If you are new to the building and construction approval process it is important to understand who is involved and what to expect. Learn more about the different types of building approval such as building permits, report and consent and asset protection.
If you are planning to renovate, extend, subdivide or do other works on your property, you may need a planning permit before getting a building or other type of permit. Get an overview on our do I need a planning or building permit page if you are unsure.
When is a building permit required?
Generally, a building permit is required for all structural works and helps make sure they are safe, functional and carried out by qualified professionals. This includes things like swimming pools, garages, and verandas, as well as demolishing, renovating and building houses.
In some cases, you may need a different type of approval called a report and consent before you can get your building permit. In addition, once you have a building permit, an asset protection permit may be needed before you can start your works.
The video below provides an overview of the building system and explains the role of landowners, applicants, Council and the various other people involved.
The building approval system video transcript (DOCX, 14.80KB)
Building regulations sound complicated, who can help me?
The Victorian Building Authority (VBA) oversees the building system in Victoria. The consumer section of the VBA website contains essential information from choosing a registered or licensed practitioner, to learning about permits, protecting your rights, and assistance with disputes.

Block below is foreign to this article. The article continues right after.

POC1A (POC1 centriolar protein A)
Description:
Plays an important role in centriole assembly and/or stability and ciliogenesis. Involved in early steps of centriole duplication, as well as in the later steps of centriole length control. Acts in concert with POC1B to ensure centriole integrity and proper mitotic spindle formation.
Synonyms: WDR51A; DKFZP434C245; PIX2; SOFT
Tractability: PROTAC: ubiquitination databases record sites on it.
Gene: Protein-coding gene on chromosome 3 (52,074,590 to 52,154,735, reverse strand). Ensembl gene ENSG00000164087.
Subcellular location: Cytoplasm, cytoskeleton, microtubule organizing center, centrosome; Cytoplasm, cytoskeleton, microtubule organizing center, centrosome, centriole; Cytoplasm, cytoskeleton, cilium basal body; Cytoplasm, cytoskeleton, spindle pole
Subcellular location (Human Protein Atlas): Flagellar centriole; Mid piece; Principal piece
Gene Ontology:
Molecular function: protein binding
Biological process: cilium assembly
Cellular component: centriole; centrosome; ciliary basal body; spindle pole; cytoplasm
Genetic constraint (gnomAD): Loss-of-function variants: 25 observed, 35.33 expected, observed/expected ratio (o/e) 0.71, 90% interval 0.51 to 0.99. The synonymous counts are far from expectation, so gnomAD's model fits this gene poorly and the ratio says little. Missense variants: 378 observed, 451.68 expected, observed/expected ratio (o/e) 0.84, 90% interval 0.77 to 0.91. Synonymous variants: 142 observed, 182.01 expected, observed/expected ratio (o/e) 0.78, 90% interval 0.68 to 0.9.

You can also contact us on (03) 9599 4660 to discuss any building regulatory matter including approvals, safety requirements and property information. Your architect, draftsperson, town planner or building surveyor can also advise you.
What do these approvals do and where do I get them?
Report and consent
The report and consent approval process seeks to reduce any impact that building or construction works may have on community assets, infrastructure or amenity.
These approvals are needed when the design of your building such as setbacks, site coverage, and overshadowing don’t meet the standard regulations (unless you already have an approved planning permit for these). Report and consent approval is also required for some specific types of works like demolition or site hoarding. We issue these approvals.
A building permit helps make sure that all demolition and structural works are safe, functional and carried out by qualified professionals. Most permits in Bayside are issued by a private building surveyor, however, we can also be engaged for this service.
Asset protection permits
An asset protection permit makes sure that any damage to council-owned assets, like footpaths, roads, drains and signs during the construction process will be minimised and repaired without cost to ratepayers. We issue these permits.
Place of public entertainment approvals
Place of public entertainment (POPE) approvals seek to protect the safety and amenity of the people in and around public events or large meetings. We issue these approvals.
How do I find out what building regulations apply?
The Building Regulations 2018 provide detailed information about building standards, requirements, approval processes and roles and responsibilities in Victoria.
For specific information about building considerations for your property, you can request a property information certificate online. We can also provide copies of existing building permit plans and documents to property owners and neighbours on request.
There are also general building and safety standards that apply to all properties that are important as part of the ongoing maintenance of your home.
Who is involved in the building process and what are they responsible for?
The building process involves a range of practitioners including building surveyors, building inspectors, engineers, draftspersons, owner builders, domestic builders and demolishers.
The Victorian Building Authority website provides more information about roles and responsibilities and advice for appointing qualified and registered practitioners.